The gang rivalry that led to the murder of Marlon Morris at the hands of Jamie Price can today be laid bare by the Express & Star.
Father-of-one Marlon Morris was stabbed to death at the culmination of bitter rivalries between the Pendeford Crew and the Heath Town-based Firetown gang.
The killing sheds new light on the secretive gang sub-culture that has been a blight on Wolverhampton for years.
Mr Morris, aged 21, who lived in Pendeford, was on a night out with friends including Scott Benjamin, said to be the leader of the Pendeford Crew, when tragedy struck.
Benjamin, who goes by the street name Shredder, was said to have seriously injured a member of Price's gang, leading to an increase in tensions between the Pendeford and Heath Town gangs.
Former King's School pupil Mr Morris, who had worked in the construction industry, was said during the trial to be associated with members of the Pendeford Crew.
Price believed he was a member which made him a legitimate target, despite having his left arm in a sling from a motorbike accident.
Mr Morris and his friends were said to have been involved in an "altercation" with convicted Heath Town drug dealer Reuben Hudson in Thornley Street in the city centre on the fateful night.
CCTV showed a black Renault Clio picking Mr Hudson up from Thornley Street and driving away after the row, leaving Mr Morris, Benjamin and others in the street.
Minutes later Price stabbed Mr Morris near the Dixie Chicken takeaway before being captured on CCTV running down Broad Street into Fryer Street.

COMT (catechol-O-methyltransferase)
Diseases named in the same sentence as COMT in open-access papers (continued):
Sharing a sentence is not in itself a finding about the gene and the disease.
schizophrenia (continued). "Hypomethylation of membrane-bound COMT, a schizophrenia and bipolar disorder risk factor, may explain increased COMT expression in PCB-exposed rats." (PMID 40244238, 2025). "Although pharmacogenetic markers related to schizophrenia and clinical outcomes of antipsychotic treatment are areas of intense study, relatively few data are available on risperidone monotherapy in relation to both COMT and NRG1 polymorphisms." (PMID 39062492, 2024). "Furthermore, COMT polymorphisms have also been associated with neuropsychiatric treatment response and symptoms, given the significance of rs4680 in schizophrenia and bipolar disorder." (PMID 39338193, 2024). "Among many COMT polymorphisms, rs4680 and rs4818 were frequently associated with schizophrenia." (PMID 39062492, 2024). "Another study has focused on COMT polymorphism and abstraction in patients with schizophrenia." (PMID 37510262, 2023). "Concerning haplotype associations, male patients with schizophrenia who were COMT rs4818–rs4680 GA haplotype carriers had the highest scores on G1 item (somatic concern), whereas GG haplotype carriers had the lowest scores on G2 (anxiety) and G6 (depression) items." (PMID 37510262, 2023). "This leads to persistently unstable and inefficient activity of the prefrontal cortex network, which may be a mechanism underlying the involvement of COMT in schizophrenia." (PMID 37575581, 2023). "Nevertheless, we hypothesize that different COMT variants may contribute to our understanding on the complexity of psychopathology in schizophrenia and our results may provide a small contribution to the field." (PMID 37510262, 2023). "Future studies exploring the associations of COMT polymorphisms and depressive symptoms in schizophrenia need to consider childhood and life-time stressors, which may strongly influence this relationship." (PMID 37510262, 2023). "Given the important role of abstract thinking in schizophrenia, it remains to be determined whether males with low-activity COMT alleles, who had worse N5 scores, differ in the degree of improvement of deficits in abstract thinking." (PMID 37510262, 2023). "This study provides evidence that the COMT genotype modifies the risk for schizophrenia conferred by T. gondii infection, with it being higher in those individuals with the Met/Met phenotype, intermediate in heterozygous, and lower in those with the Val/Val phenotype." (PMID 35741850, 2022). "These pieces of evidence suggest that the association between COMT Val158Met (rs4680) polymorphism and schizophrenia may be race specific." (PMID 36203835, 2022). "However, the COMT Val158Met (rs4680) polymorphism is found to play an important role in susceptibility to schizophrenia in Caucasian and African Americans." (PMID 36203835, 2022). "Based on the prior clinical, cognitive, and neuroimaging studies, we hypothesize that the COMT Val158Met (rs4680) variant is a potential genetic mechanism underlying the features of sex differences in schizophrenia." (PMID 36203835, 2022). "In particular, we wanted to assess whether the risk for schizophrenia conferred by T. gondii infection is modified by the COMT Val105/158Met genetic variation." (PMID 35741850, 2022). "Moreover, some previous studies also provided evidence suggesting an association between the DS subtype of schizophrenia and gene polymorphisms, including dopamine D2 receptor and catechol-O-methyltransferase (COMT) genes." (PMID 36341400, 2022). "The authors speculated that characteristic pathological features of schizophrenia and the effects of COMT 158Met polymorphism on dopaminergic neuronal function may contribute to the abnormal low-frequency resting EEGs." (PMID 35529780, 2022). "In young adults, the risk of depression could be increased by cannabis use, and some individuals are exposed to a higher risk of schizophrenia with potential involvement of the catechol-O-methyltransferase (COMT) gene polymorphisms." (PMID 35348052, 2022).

The dying victim ran towards a friend's car and shouted: "I've been stabbed".
He was said to be "not speaking and not moving" during the trip to New Cross Hospital, where he died later that morning.
Meanwhile, the black Clio returned to Broad Street, where 22-year-old Benjamin and other Pendeford gang members remained.
Members of Price's gang were said to be hanging out of the window and shouting they would 'bring fire'.
Price quickly became the prime suspect. He is said to be a prominent member of the Firetown Crew and has been linked to a number of previous stabbings.
The 22-year-old had been acquitted of one vicious stabbing and was prime suspect in another where the badly-injured victim was too frightened to identify his attacker.
He is the son of dance music star Goldie and shares his father's nickname.
Police named the 22-year-old as a suspect in the case, urging him to give himself up.
Speaking about the hunt at the time, his famous father said: "My son is on the run. I tried to change his life, I tried to give him opportunities.
"I sat him down and I said 'Come and live with me, let's do this. Whatever college course you want to do, you'll do it'. I told him that I'd pay for anything he wanted to do.
"But he went the other way. This child of mine had every opportunity, that's the saddest thing about this. I feel like I've failed already."
Goldie revealed he knew the family of the murder victim. He said: "I know the guy's father. I am devastated at the loss of someone's life.
"I felt more sorrow that someone's mother had woken up without a son - that played more on my mind than anything else. I've lost friends and people that I've admired. The loss of any life is a travesty.
"I was away for the majority of Jamie's young life. I wish I could have had more influence, but when a relationship falls apart you can't stay there. I couldn't stay on that estate any more because I was an artist who would not survive in that place."